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House of Holes

3.08 of 5 stars 3.08  ·  rating details  ·  1,925 ratings  ·  397 reviews
Shandee finds a friendly arm at a granite quarry. Ned drops down a hole in a golf course. Luna meets a man made of light bulbs at a tanning parlor. So begins Nicholson Baker's fuse-blowing, sex-positive escapade, House of Holes. Baker, the bestselling author of The Mezzanine, Vox, and The Fermata, who "writes like no one else in America" (Newsweek), returns to erotic terri ...more
Hardcover, 262 pages
Published August 9th 2011 by Simon & Schuster (first published January 1st 2004)
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This is the easily the worst book I've read (let alone bought new in freaking hardcover!) in as long as I can remember. I want my money back and the time it took to read the first 100 pages and skim the rest. The tone is off, I think. If you're gonna basically present pornographic magical realism without much character development or plot, the language should probably be a lot more elevated so there's at least a bit of titillating conflict between form and content, and this author knows how to e ...more
You know how there are certain writers -- Ian McEwan, Julian Barnes, Peter Carey-types -- who are such darlings of the literary world that we joke that they could probably write anything and be lauded by The New York Times?

This is Nicholson Baker writing that "anything" book, trying that experiment.

There is a blurb on the back of House of Holes from Charles McGrath, of The New York Times Magazine, that reads: "When he is not writing about sex (and also when he is), Baker is one of the most beau
Jan 10, 2015 Alex rated it 2 of 5 stars
Shelves: 2014
"I'd love to see your whole gaping snatch hole just munching on that orgasm, just chewing on that big sweet piece of half-melted pleasure that's hidden inside you," says Nicholson Baker, and what the hell is that? Who says that? Why would you say that? Is it supposed to be funny? Sexy? Naughty? It isn't any of those things, this weird combination of baby talk and overwrought metaphor that's Baker's trademark. "His cock train was commuting in and out of her pussyhole," he says, and okay I guess t ...more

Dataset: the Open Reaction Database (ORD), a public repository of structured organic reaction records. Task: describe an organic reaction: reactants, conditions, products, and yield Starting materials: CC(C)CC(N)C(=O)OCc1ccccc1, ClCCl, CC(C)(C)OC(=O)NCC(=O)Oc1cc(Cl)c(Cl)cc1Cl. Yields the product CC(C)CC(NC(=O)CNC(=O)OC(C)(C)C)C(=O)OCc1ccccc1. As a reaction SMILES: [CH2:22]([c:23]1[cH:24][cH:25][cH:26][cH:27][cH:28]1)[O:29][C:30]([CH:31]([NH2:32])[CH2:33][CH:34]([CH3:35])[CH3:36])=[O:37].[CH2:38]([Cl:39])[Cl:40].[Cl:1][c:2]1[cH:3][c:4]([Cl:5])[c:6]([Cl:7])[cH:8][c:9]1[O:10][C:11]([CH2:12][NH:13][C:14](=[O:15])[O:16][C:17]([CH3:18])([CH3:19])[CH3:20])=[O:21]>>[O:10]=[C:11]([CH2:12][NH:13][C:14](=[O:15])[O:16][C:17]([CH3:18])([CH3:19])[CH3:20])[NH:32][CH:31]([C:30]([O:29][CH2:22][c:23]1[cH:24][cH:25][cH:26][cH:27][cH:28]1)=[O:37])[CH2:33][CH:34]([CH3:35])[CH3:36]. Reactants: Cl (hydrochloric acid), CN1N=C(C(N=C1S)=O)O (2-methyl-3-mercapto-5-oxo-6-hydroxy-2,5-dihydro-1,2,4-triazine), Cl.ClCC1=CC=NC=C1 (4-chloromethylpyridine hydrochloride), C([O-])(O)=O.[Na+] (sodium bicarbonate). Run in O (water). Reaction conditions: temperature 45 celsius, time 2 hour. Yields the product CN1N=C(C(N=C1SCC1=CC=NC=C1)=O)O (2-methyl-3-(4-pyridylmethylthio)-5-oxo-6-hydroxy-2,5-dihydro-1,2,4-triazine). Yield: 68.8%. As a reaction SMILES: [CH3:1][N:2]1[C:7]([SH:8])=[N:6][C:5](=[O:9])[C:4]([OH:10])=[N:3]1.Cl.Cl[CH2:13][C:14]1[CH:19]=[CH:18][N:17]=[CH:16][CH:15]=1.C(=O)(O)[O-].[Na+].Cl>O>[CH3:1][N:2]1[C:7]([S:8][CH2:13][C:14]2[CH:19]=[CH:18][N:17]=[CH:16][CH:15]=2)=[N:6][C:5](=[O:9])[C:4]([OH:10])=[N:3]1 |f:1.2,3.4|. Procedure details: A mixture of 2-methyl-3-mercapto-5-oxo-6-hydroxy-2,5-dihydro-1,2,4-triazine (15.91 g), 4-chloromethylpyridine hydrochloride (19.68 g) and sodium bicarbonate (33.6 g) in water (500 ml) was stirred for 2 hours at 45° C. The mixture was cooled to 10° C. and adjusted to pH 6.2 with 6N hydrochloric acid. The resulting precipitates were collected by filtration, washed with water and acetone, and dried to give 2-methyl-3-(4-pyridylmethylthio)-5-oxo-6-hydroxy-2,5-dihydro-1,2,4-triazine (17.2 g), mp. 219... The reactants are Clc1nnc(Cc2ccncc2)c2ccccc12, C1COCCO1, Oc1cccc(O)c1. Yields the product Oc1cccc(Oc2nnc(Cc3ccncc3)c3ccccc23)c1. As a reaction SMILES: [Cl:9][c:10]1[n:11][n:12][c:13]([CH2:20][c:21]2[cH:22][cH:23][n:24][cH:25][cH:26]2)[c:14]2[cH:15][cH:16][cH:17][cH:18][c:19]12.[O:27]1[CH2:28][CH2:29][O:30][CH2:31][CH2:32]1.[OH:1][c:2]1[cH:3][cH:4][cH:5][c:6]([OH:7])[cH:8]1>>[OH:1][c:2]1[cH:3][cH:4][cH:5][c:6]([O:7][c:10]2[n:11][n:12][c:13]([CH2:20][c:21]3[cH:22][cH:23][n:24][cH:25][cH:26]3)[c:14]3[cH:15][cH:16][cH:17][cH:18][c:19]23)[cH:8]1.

MJ Nicholls
HoH is perhaps the funniest Baker novel—U & I is a neurotic treat and parts of The Mezzanine and The Anthologist are rife with very precise hilarity—but for rollicking inventiveness, wordplay, and deep-throated porno-parody, this Book of Raunch shades the win. Imagine a pornographic utopia (the opposite of online porn portals and real-life sex rings) where all participants have manners and seek permission to poke into the desired holes, who during the coital acts never access the nastiest pa ...more
switterbug (Betsey)
Nicholson Baker has proven that he can make the familiar very strange. Consider his first novel, MEZZANINE, where a man is on a lunch hour hunt for shoelaces. All the odds and ends, the digressions and pop-up thoughts that can enter a desultory mind, are playfully and artfully presented in a readable and engaging manner. In VOX, a phone call between a lonely man and woman hook up on the phone. They are able to talk about everyday matters and lure the reader into their idle chatter, so that the s ...more
Sep 13, 2011 Rick rated it 5 of 5 stars
Shelves: 2011
What a great book. I am so glad this book exists. This book needed to exist. This book has no plot. This book has no character development. Aside from descriptions of sexual body parts, this book has very little character description. What it does have, though, are three things we can always use more of: first, it has lots of sex. Second, it has some of the best diction of any book I've ever read. So many great descriptive terms for body parts and acts that are always overly-purple in their word ...more
Sam Quixote
Imagine a cross between a hardcore porno and Alice in Wonderland, then throw in some excellent writing and some of the most imaginative descriptions of a man's penis you're ever going to read and you have Nicholson Baker's latest novel "House of Holes". Baker, if you're new to him, is a fantastically wide ranging writer who has written a novel about the hypothetical assassination of George W Bush, a non-fiction book about library cataloguing, two erotic novels, one of which was made famous by Mo ...more
Dec 10, 2011 Jenn rated it 1 of 5 stars
Recommends it for: No one
I can't believe I spent valuable minutes of my life finishing this book, but I have liked most of his other works, and this one got a pretty good review in the NYT, so I kept hoping that something would happen to rescue what was, from start to finish, probably the most disturbing exploration (can it even be called that? I can't think of an adequate word) of sexuality that I've encountered. Not fun. Not sexy. Not liberating. Not witty. It's like a 15-year-old who has read some Tom Robbins novels ...more
Elf M.
Nicholson Baker writes three kinds of books: non-fiction, literary fiction, and porn. It's odd that although he's known for the phone-sex masterpiece Vox, the only thing I'd ever read by him was The Anthologist, a wonky first-person slow-moving story about a poetry writer and editor with a near-fatal case of writer's block. It was well-written and has a solid voice. So when his latest porn novel, House of Holes was released, I had to buy a copy.